ad info




CNN.com
 MAIN PAGE
 WORLD
 U.S.
 LOCAL
 POLITICS
 WEATHER
 BUSINESS
 SPORTS
 TECHNOLOGY
* SPACE
 HEALTH
 ENTERTAINMENT
 BOOKS
 TRAVEL
 FOOD
 ARTS & STYLE
 NATURE
 IN-DEPTH
 ANALYSIS
 myCNN

 Headline News brief
 news quiz
 daily almanac

  MULTIMEDIA:
 video
 video archive
 audio
 multimedia showcase
 more services

  E-MAIL:
Subscribe to one of our news e-mail lists.
Enter your address:
Or:
Get a free e-mail account

 DISCUSSION:
 message boards
 chat
 feedback

  CNN WEB SITES:
CNN Websites
 AsiaNow
 En Español
 Em Português
 Svenska
 Norge
 Danmark
 Italian

 FASTER ACCESS:
 europe
 japan

 TIME INC. SITES:
 CNN NETWORKS:
Networks image
 more networks
 transcripts

 SITE INFO:
 help
 contents
 search
 ad info
 jobs

 WEB SERVICES:

  sci-tech > space > story pagecorner  

Australia fossil to help in search for life on Mars

fossil
This fossil contains life forms believed to be 3.46 billion years old

MESSAGE BOARD
Destination Mars
 

September 3, 1999
Web posted at: 4:18 p.m. EDT (2018 GMT)

(CNN) -- A discovery of the fossilized remains of the Earth's oldest lifeforms will help NASA in its search for life on Mars, scientists said Thursday.

The 1.25 meter, "egg carton" shaped rock, retrieved from the remote Australian outback in July, contains life forms believed to be 3.46 billion years old.

"They were the earliest life forms and probably the only form of life on Earth for the best part of two billion years," said Dr. Kath Grey of Macquarie University in New South Wales, a member of the team that discovered the fossil.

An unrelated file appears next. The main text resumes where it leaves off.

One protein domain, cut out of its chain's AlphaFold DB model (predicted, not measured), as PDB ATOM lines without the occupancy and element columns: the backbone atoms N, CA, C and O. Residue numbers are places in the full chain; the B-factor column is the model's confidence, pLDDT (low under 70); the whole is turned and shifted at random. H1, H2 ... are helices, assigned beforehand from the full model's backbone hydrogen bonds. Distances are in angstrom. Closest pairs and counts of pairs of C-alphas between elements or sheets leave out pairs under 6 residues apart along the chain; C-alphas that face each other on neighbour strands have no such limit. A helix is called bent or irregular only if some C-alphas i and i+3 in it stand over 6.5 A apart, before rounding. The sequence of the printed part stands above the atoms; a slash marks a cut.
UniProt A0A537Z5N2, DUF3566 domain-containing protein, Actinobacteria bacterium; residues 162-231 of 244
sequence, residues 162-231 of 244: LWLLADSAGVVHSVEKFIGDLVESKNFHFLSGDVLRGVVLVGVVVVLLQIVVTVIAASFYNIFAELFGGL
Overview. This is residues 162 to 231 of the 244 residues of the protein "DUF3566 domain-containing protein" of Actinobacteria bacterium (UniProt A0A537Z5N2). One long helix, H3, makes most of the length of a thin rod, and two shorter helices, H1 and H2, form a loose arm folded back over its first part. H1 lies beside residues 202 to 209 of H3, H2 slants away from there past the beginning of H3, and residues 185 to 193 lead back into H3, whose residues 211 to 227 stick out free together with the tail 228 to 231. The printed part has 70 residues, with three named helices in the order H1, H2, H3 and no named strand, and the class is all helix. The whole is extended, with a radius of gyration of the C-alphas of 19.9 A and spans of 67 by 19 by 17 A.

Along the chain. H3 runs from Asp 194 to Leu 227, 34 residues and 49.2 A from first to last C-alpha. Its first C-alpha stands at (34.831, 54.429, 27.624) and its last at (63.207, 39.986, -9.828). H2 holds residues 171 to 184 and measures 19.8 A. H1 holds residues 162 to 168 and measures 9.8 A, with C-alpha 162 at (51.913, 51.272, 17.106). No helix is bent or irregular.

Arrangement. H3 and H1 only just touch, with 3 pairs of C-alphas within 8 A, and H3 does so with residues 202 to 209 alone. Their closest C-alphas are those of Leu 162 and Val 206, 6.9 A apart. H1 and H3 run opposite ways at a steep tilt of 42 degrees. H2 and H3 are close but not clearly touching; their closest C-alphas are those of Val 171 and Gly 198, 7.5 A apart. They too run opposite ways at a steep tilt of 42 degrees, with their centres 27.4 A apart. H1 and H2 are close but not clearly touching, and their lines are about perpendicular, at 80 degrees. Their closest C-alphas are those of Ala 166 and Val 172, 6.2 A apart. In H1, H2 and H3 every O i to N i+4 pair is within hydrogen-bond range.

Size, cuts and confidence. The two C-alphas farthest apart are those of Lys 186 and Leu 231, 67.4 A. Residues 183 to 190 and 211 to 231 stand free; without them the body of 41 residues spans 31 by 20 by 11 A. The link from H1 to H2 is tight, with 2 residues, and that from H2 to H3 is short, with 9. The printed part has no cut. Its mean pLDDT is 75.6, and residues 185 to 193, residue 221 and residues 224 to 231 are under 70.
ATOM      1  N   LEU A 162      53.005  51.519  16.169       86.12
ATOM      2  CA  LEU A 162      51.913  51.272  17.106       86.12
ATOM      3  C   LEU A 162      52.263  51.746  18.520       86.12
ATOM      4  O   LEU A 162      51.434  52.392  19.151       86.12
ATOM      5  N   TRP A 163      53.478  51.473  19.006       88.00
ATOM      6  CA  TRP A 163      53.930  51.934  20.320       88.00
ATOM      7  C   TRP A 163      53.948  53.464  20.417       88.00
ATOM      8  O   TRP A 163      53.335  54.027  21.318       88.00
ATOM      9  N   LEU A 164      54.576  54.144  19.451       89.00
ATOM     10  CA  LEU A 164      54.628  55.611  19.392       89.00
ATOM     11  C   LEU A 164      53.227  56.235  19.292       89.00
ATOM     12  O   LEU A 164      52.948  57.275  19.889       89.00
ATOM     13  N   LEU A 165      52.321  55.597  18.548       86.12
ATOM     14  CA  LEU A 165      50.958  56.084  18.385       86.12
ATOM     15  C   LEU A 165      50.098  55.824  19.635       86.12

During that time, the landscape in Pilbara was a barren landscape of volcanoes and rock.

Grey said that while chemical traces of older organisms had been found in rocks in Greenland, this was the oldest solid evidence of biogenic structures in the world.

The cones in the rock were formed by fossilized layers of bacteria known as stromatolites -- prehistoric blue-green algae -- and were discovered wedged between layers of volcanic rock.

The discovery could provide the key not only to life on Earth but to the evolution of life on Mars.

NASA scientists have already examined the fossil and will be searching for similar structures of fossilized bacteria in Mars -- using the Pilbara rock as a guide -- when they mount the Mars Lander expedition in 2003.

Reuters contributed to this report.



RELATED STORIES:
NASA reveals site for next Mars touchdown
August 25, 1999
Researchers: Mars once hummed with magnetism, like Earth
April 29, 1999
Probe heads for Mars with shovel, microphone
January 4, 1999

RELATED SITES:
Mars Global Surveyor
Mars Meteorite Home Page (JPL)
Macquarie University
Stromatolites
Fossil Record of the Cyanobacteria
Note: Pages will open in a new browser window
External sites are not endorsed by CNN Interactive.
 LATEST HEADLINES:
SEARCH CNN.com
Enter keyword(s)   go    help

Back to the top   © 2001 Cable News Network. All Rights Reserved.
Terms under which this service is provided to you.
Read our privacy guidelines.